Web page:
It’s helpful to think of learner orientation in two ways: firstly, how does the learner orient themselves toward learning? And secondly, how does the school and community orient themselves towards supporting that learner?
Let’s look at the first one. For a long time, learners oriented themselves toward the end point of learning — the outcome, the grade, the qualification. It was assumed that if the learner emerged from school with a credential or certificate, that would open doors for them as they made their way through the world. And for a long time that was true — if you got school certificate or a degree, you could use that to secure a job and then learn all of the other required skills while in that job.
But now there are so many people with qualifications (this generation is the most highly qualified we’ve ever had) that having a credential or qualification is no longer enough. Tony Wagner, Harvard Professor of Innovation says, “... the world no longer cares about what you know. What the world cares about is what you can do with what you know.”
The various New Zealand curriculum documents have anticipated this shift toward actionable knowledge really well and all of them emphasise the importance, of learners orienting themselves towards not just knowing, but also towards doing. Applying our knowledge to make a contribution to our schools, communities and the wider world. Think of something like the key competencies in the NZC- participating, contributing, relating to others, making meaning. But when the NZC came out, there were a lot of people who flipped through the front half quickly in order to find the things that were comfortable and familiar to them: the achievement objectives, organised by learning area. The spirit of the NZC is to think about teaching learners, not subjects, and many people are going back to the front half now and thinking about ways to honour that spirit.
Which brings us to the second way of thinking about learner orientation: the way that schools are orienting themselves to support learners. When many of our current teachers were in formal education themselves, schools operated like benevolent dictatorships: teachers chose the right material and level of difficulty for the majority of the class and planned accordingly. I can still remember the old manilla folders and overhead transparencies my teachers would use, dog-eared after year after year of use, sometimes teaching the same course to first parents and then their children when they eventually arrived. But the more we learn about the brain and effective pedagogy, the more we know we need to meet all learners where they are, not where we’d like them to be.
Everybody brings with them different levels of experience and interest when they arrive at class, and while some things need to be coherent and consistent, many other things need to be personalised. Frameworks like Universal Design for Learning encourage us to think about how different learners need things represented to them in order for learning to stick: reading written material, listening to a story, looking at a picture. Or different ways of expressing their knowledge- does everyone need to write a paragraph or an essay to demonstrate that they understand this concept? Or can they tell you orally? Could they make an animation or a short video? If we’re looking to maximise outcomes for learners, and the point is to have them demonstrate their knowledge, why would we put barriers in the way of some learners? These examples are reminders of how we’re working toward orienting ourselves towards learner need.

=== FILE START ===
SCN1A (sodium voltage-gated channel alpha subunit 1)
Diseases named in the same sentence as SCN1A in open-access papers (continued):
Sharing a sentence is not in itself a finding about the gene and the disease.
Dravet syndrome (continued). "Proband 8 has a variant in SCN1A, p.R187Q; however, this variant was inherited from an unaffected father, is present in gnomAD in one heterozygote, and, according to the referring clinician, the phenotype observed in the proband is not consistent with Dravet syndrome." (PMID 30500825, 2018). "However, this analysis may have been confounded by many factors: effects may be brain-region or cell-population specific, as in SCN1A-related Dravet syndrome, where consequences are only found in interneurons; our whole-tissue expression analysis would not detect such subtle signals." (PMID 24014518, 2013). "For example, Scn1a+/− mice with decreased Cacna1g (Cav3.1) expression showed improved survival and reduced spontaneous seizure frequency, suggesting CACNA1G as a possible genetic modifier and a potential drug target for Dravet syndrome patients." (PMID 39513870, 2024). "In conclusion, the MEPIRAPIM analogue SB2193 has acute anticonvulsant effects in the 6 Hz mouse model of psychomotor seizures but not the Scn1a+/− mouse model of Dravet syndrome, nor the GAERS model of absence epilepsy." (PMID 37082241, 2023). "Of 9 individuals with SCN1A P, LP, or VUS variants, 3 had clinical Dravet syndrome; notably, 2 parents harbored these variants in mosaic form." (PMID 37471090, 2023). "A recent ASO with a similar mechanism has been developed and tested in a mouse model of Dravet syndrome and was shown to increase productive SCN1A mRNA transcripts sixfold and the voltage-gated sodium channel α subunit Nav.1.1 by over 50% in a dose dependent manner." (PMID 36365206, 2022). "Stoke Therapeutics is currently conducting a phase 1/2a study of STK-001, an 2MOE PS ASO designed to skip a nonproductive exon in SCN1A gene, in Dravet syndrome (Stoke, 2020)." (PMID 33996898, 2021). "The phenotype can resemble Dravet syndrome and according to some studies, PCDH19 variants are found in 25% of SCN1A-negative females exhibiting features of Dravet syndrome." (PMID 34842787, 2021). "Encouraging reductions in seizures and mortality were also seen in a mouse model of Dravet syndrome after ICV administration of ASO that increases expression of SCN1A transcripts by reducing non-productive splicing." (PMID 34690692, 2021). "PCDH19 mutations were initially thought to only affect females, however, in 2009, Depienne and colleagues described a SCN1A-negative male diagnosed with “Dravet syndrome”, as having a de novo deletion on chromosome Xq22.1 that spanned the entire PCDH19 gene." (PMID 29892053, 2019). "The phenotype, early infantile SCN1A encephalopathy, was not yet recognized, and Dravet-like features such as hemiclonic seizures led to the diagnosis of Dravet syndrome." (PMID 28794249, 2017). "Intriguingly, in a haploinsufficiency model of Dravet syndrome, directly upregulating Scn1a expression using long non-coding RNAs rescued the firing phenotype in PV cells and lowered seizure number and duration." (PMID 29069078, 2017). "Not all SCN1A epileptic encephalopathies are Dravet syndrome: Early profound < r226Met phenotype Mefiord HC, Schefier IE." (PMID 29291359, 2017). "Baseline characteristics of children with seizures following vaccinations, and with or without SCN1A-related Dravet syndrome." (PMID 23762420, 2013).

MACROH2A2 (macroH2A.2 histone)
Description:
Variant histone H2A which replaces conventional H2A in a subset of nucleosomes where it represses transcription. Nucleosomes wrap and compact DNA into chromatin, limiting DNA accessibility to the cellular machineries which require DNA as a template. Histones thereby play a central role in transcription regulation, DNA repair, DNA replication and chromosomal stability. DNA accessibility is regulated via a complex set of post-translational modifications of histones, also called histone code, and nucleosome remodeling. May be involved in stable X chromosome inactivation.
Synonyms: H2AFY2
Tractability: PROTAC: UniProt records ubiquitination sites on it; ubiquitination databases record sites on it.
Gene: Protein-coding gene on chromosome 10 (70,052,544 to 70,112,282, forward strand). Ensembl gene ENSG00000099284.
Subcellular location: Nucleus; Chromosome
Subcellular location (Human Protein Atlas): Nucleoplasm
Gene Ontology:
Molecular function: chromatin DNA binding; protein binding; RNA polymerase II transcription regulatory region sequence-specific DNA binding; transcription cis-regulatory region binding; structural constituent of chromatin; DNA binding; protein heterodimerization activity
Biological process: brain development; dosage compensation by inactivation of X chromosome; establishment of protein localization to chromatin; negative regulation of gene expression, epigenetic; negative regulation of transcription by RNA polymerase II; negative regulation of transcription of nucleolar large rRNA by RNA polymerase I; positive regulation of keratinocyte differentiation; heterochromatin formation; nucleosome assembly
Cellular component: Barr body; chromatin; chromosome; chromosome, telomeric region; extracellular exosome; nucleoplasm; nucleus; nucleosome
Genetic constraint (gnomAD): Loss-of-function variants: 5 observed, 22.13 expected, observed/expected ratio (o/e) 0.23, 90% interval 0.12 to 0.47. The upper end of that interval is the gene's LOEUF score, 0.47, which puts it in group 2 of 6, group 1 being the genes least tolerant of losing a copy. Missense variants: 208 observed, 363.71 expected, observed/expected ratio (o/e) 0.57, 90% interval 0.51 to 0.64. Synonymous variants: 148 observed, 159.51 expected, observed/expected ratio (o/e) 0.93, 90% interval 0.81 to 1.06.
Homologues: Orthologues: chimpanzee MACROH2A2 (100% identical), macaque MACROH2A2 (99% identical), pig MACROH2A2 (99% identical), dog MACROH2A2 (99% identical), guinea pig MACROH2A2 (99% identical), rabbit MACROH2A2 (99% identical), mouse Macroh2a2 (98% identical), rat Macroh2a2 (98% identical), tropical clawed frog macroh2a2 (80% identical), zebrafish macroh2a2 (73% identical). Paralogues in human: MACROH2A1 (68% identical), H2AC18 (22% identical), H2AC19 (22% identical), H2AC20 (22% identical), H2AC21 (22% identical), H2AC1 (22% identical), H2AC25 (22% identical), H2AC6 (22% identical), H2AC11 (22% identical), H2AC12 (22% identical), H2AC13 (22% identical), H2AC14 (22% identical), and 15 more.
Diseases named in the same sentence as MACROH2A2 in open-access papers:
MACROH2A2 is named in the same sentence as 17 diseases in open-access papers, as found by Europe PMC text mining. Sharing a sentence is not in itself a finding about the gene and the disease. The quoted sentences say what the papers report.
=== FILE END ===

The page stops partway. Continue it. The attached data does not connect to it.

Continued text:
Wisely, some schools are taking a systems thinking approach to this view of learner orientation, recognising that in order to make progress, they need to reconsider, not an individual component, but all of the elements we put in place to cause learning to occur:
Out of all of these, technology is probably the fastest moving, with the changes that are taking place at the moment, the web, adaptive learning and creativity tools. What we’re increasingly coming to realise is that it’s not any one of these that will make a difference, but the interplay and the relationships between them all, and more importantly how we can look at the physical environments as an activator for this interplay. By taking existing or new physical environments that allow a much closer focus on learner orientation and what learners need in order to ramp up their learning, we will see schools move further and further away from the isolate, single-cell type classroom that has dominated schools for a long time.
We’re seeing teachers starting from their pedagogical vision of what powerful learning looks like for the learners sitting in front of them, and begin to give them more space to build and make things, or find a quiet corner to get their head down, or get outside to do something or gather data, to work with a teacher on a piece of targeted direct instruction.We call them modern learning environments, or flexible, open, agile environments, but really they’re just environments that allow us to orient ourselves towards the needs of learners.
CORE staff are using Bundlr to collate links to articles and information relating to learner orientation in a Bundlr collection. There is the option for you to choose to follow the growing collection over the next few months.